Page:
Friday, September 25, 2009

Nothing Tastier Than Missouri Apple Picked From the Tree

By David Burton
University Extension

Missouri was once one of the leading apple producing states in America. The world famous Haseltine Orchard near Springfield actually led the way along with other smaller orchards throughout southwest Missouri.
Missouri still produces about one million bushels of apples every year.
“There is nothing tastier than an apple picked right off the tree. This time of year in Missouri, that is a fairly easy thing to do,” said Tammy Roberts, nutrition and health education specialist, University of Missouri Extension.
Apples can be canned, frozen or dried. They can be made into apple butter, jelly, juice, apple sauce and delicious homemade pies.
Jonathan, Red Delicious and Golden Delicious are the three most commonly grown apples in Missouri but Gala, Fuji, Winesap and Rome Beauty can also be found in the state.
The Jonathan apple has been grown in Missouri for over 150 years and is the most widely grown apple in the state. Harvest for Jonathan apples usually starts the first of September.
“Jonathan is crisp, juicy and tart and considered to be the best all-purpose apple. It is great to cook and bake with and can be a great part of a sack lunch,” said Roberts.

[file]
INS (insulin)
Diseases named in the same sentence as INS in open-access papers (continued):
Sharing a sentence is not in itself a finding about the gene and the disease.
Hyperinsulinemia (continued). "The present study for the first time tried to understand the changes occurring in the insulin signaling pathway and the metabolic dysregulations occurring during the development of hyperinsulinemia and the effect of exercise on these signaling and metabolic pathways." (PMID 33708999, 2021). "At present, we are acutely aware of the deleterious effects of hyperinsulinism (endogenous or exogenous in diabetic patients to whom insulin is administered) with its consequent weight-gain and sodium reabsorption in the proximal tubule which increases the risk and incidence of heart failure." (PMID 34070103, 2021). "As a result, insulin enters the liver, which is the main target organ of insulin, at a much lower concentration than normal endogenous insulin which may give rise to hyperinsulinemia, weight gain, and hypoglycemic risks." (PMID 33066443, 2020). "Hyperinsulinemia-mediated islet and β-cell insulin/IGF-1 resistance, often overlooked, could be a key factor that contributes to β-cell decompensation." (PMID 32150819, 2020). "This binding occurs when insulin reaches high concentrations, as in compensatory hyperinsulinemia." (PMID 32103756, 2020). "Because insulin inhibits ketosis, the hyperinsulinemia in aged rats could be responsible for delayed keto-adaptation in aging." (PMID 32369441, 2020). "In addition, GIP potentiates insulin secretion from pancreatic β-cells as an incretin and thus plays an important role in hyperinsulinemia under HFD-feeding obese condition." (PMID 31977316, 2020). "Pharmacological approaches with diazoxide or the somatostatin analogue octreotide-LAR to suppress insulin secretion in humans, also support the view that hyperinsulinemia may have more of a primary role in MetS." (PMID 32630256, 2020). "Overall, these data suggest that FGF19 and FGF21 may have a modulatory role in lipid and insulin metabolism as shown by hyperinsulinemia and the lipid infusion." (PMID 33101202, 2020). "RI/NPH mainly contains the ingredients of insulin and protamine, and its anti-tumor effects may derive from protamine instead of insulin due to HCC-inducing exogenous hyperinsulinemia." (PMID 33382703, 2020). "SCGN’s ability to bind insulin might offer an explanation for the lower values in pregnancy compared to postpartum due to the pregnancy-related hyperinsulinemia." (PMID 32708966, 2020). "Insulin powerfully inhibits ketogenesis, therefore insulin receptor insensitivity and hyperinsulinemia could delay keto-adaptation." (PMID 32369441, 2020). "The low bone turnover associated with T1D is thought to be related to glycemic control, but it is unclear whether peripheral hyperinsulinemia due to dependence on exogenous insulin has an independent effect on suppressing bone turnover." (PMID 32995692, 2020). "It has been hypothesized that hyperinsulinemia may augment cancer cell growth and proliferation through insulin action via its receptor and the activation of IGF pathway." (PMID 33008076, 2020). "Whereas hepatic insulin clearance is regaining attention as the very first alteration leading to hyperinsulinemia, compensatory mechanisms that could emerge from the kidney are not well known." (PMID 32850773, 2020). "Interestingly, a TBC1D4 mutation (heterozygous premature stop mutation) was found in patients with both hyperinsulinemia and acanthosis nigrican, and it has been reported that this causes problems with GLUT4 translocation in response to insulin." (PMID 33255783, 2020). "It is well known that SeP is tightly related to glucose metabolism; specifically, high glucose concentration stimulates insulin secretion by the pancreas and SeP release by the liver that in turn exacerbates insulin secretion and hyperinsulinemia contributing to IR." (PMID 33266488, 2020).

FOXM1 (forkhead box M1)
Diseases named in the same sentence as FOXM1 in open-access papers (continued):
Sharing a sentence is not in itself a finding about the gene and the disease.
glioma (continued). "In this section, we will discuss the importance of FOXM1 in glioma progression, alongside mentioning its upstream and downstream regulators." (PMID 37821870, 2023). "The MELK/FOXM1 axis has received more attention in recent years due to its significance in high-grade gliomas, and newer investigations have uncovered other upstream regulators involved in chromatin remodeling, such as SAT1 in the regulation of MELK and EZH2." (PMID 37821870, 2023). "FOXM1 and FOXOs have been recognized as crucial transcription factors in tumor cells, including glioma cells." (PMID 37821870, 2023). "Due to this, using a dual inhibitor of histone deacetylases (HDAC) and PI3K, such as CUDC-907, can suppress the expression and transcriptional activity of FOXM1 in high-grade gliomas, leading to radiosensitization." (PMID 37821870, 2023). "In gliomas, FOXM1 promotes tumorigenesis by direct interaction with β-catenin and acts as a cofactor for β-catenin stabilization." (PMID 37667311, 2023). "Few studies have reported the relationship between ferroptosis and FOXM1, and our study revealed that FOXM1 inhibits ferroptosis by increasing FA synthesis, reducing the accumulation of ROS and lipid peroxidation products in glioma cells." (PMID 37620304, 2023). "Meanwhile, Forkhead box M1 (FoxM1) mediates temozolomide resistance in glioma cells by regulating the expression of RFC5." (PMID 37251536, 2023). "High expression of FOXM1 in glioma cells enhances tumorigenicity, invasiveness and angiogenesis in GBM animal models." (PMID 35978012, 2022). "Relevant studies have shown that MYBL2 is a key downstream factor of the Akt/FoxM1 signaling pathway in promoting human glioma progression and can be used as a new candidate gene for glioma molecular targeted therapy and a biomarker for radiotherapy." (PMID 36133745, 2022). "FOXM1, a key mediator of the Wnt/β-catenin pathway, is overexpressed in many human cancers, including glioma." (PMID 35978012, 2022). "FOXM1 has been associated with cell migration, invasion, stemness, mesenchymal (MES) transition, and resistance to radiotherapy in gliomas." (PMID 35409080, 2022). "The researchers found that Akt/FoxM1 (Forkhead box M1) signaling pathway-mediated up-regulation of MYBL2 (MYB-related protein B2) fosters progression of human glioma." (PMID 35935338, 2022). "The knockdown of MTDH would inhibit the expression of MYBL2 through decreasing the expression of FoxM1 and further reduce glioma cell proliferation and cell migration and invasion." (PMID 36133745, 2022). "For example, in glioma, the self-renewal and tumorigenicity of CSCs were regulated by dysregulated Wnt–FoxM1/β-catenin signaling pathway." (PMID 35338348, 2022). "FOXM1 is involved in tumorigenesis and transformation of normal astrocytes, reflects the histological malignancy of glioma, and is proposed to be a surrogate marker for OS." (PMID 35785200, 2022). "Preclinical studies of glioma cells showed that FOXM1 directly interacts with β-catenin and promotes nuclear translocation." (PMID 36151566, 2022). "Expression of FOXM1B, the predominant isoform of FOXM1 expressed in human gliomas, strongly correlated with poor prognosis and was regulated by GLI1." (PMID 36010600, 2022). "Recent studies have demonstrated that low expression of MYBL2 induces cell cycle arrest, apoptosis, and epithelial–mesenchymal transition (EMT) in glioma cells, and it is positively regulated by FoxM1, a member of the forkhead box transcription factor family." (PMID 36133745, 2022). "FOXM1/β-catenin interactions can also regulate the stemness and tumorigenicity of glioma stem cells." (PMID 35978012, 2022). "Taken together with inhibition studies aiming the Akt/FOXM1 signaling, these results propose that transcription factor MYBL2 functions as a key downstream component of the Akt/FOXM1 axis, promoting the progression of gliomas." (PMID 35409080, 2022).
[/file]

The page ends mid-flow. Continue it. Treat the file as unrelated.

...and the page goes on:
Golden Delicious apples are juicy but mild flavored. They are naturally sweet so are great to eat right off the tree.
“Golden Delicious apples are also good for pies, apple sauce and fresh salads. In Missouri they are ready to pick toward the end of September,” said Roberts.
Red Delicious apples are best eaten as the whole fruit. They are usually harvested starting in mid-September. One apple has only about 80 calories and around four grams of fiber.
Fresh apples need to be stored in a cool place to help keep them fresh and prevent rotting. A good apple should be bright, crisp and juicy.
“It is best to maintain a temperature of 32 to 40 degrees for the best results for apples. Be careful not to get below 32 degrees because freezing will deteriorate the apples quickly,” said Roberts.
Just beware, apples that ripen in late summer do not keep as long as apples harvested later in the fall.
“In Missouri, Fuji is the apple that keeps the best. If stored properly it will retain its crisp juicy texture for several months,” said Roberts.
For more information on nutrition issues, go online to http://extension.missouri.edu or contact Tammy Roberts at (417) 682-3579.
For more information about Missouri's apples, go to http://plantsci.missouri.edu/apple/

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